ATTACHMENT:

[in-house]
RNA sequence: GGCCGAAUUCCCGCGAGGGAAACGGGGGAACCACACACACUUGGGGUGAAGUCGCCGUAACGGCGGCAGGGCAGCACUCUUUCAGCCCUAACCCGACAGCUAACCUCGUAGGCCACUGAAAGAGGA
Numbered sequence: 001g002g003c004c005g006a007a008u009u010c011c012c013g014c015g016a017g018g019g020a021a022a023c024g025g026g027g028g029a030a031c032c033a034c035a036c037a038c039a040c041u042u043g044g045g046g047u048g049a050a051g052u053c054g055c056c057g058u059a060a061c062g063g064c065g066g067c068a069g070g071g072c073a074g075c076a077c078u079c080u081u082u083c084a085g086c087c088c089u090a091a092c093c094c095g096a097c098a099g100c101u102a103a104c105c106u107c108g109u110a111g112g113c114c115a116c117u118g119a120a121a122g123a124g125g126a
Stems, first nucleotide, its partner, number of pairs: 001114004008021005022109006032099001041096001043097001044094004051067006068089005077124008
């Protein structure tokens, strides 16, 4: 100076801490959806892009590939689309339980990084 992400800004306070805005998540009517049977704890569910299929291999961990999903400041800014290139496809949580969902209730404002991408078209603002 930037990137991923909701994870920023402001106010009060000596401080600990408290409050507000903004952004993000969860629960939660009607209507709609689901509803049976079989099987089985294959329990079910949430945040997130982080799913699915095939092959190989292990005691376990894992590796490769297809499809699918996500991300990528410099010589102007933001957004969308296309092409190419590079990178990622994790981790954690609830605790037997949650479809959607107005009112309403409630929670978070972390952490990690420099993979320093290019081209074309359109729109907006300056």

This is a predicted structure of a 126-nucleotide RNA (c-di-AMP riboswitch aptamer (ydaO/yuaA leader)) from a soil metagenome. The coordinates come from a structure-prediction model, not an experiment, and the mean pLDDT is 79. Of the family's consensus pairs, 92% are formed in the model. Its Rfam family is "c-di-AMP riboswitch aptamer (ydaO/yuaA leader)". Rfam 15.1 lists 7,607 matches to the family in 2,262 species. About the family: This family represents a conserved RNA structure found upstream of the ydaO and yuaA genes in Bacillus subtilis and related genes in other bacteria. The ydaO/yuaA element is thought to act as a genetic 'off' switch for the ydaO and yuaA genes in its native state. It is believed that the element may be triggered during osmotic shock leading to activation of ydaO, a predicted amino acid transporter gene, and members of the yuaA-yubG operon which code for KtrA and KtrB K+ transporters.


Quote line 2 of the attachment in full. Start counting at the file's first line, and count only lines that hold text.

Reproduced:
RNA sequence: GGCCGAAUUCCCGCGAGGGAAACGGGGGAACCACACACACUUGGGGUGAAGUCGCCGUAACGGCGGCAGGGCAGCACUCUUUCAGCCCUAACCCGACAGCUAACCUCGUAGGCCACUGAAAGAGGA